Georgetown Law Calls Attention to Looming Tax War
February 19, 2020
The intricacies of an under-the-radar international economics dispute – a tax war, not a trade war – emerged during a spirited discussion at a Georgetown Law event this month.
The stakes are enormous, according to Georgetown Law Professor Itai Grinberg, who moderated the February 3 event, “Tax & Trade Wars?” If the U.S.-European Union tax war erupts, it could hit the global economy as hard as the U.S.-China trade war that dominated headlines for the past year.
So why has the tax spat been invisible to virtually everyone except international tax experts?
“International tax historically has been an area where tons of money was made and economic conflict didn’t play out. It’s viewed as an incredibly arcane and complex area. The rest of the world has always left the international tax people alone,” said Grinberg, who authored a January Foreign Affairs article that described the current dispute.
In brief: A century-old consensus about how to tax income earned by multinational corporations across borders is at risk of failing. More than half of European Union (EU) countries have passed or announced unilateral digital services taxes, which would hit U.S. tech giants such as Amazon, Facebook, and Google, which earn significant income but pay almost no taxes in countries where they have no physical presence.
The Organisation for Economic Co-operation and Development (OECD) has convened 135 countries to try to forge a compromise by the end of this year. The digital taxes are on hold pending the OECD’s global tax rewrite.
Limited Time to Compromise
However, a German official at the Georgetown Law event predicted that if there is no compromise by December, EU countries most likely will move forward with the digital taxes.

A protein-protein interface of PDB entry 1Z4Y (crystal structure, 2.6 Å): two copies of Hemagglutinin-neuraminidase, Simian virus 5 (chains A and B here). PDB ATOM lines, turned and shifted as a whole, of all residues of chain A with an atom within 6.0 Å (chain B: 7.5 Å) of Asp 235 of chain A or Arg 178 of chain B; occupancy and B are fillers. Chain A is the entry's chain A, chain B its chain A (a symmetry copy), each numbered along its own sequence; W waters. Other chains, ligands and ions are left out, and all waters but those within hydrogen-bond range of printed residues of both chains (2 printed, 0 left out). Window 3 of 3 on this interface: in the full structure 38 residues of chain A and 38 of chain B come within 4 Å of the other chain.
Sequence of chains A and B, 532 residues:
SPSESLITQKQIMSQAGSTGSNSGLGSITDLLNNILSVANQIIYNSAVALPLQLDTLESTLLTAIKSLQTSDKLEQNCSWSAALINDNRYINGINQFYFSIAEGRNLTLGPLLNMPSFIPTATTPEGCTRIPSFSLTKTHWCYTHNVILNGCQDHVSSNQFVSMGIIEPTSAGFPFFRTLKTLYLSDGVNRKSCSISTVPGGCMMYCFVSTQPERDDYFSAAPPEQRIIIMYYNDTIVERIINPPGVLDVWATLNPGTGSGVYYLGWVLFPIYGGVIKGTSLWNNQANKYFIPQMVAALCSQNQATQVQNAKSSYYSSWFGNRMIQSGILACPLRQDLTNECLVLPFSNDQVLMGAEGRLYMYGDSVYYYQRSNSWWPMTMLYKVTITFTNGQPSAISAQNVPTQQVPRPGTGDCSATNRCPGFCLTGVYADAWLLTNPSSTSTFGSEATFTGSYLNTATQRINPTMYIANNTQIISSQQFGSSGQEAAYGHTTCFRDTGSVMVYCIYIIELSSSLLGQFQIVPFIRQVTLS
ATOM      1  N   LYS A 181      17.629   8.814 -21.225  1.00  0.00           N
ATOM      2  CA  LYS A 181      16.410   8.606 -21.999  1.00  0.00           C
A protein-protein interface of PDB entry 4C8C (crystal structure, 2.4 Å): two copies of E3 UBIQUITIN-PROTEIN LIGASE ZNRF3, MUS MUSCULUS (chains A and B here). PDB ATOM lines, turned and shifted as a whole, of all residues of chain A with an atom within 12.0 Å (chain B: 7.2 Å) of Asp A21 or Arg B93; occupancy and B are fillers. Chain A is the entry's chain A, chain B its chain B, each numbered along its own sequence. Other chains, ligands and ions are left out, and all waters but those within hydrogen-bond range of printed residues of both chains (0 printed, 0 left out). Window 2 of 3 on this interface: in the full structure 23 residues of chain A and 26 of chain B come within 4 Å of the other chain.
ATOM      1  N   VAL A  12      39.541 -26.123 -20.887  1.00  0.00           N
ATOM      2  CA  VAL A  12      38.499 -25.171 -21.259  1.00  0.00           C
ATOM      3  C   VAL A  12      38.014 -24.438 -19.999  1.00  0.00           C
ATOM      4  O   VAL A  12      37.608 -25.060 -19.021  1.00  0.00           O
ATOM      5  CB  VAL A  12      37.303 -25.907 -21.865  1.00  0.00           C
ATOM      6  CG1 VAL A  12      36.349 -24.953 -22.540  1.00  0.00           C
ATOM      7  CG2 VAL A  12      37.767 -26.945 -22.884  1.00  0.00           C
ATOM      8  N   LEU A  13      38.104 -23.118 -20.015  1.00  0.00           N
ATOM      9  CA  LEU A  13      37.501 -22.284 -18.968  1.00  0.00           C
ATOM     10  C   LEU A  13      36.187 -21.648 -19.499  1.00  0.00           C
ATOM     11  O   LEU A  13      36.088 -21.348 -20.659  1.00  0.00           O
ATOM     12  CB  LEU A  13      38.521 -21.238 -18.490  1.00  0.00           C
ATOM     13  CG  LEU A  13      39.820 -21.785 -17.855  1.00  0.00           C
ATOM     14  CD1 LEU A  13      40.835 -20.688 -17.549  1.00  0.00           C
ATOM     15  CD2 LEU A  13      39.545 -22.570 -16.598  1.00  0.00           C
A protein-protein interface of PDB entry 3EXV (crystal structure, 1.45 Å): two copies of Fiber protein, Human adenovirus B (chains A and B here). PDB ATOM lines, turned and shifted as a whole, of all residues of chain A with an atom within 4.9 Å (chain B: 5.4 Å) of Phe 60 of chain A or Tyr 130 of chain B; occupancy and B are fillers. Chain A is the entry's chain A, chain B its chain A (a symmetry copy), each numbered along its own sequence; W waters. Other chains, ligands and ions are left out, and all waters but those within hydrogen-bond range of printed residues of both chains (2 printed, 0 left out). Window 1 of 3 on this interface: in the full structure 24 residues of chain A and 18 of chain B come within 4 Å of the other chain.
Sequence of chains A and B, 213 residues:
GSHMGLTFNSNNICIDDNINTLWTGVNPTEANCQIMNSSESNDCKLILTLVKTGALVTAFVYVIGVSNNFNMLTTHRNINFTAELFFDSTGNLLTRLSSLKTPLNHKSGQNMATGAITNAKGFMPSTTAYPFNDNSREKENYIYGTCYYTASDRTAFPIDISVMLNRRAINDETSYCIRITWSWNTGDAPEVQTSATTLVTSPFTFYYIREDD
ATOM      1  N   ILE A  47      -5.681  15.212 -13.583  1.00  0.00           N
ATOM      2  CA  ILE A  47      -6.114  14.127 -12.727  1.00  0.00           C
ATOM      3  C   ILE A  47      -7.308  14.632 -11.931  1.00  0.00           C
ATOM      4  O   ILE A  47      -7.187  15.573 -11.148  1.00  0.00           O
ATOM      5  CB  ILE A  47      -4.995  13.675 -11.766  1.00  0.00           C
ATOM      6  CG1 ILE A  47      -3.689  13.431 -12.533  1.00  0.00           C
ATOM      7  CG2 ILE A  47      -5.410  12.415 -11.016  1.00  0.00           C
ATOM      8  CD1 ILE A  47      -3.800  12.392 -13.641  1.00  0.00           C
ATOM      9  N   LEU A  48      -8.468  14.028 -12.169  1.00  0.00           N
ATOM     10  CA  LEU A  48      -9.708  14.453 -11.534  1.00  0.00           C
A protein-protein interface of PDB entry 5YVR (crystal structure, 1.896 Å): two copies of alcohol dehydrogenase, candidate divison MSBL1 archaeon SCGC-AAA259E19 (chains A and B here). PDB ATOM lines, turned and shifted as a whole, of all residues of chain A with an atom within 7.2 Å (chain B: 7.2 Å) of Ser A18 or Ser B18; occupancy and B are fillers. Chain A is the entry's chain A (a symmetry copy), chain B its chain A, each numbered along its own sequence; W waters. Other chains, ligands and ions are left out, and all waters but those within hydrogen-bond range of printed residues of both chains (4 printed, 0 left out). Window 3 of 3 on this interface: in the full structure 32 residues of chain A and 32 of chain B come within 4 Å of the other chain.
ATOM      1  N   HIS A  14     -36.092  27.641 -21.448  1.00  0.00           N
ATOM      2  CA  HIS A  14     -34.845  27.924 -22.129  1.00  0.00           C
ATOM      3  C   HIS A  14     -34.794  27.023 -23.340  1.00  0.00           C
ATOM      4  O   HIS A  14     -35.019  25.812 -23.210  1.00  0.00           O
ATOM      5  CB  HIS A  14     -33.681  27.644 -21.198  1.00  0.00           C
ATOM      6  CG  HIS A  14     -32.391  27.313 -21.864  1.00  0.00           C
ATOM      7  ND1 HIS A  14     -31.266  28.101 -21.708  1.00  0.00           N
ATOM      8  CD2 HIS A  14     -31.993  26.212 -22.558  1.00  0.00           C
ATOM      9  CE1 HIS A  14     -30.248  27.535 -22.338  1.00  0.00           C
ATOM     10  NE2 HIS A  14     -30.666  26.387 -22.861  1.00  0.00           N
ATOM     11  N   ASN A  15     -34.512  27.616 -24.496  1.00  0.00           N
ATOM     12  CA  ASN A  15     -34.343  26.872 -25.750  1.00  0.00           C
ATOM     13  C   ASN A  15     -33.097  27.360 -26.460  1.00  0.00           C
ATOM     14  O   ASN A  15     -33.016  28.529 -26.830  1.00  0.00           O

The United States would then likely respond with retaliatory tariffs, said Christian Schleithoff, head of the German embassy’s financial division in Washington and former head of the German finance ministry’s international tax unit. That would push the tax dispute into the realm of trade and explode into the global economy, subjecting cross-border income to double or even multiple taxation and prompting multinational corporations to pull back from trade and investment.
Schleithoff also offered hope, saying he is optimistic that the OECD’s negotiations will succeed, and signaled that the government of Germany – Europe’s largest economy – was willing to compromise.
Georgetown Law Professor and trade expert Jennifer A. Hillman qualified that optimism during her remarks, citing a general trend of waning faith in multilateralism and its institutions.
“A lot of these problems are absolutely fixable,” said Hillman who previously served as a judge on the World Trade Organization’s Appellate Body. “The question is whether we have enough global good will to fix them.”
Driving all these tensions is worldwide growth in the services sector, and international fragmentation of the production of services – for example, outsourcing of IT services – said Hillman, who has also previously served as general counsel at the Office of the U.S. Trade Representative.
The breakdown in the international tax consensus also was prompted by multinational corporations shifting their profits around the world to avoid paying taxes.
However, Grinberg said there was faulty logic behind the European move to aim new taxes only at digital services.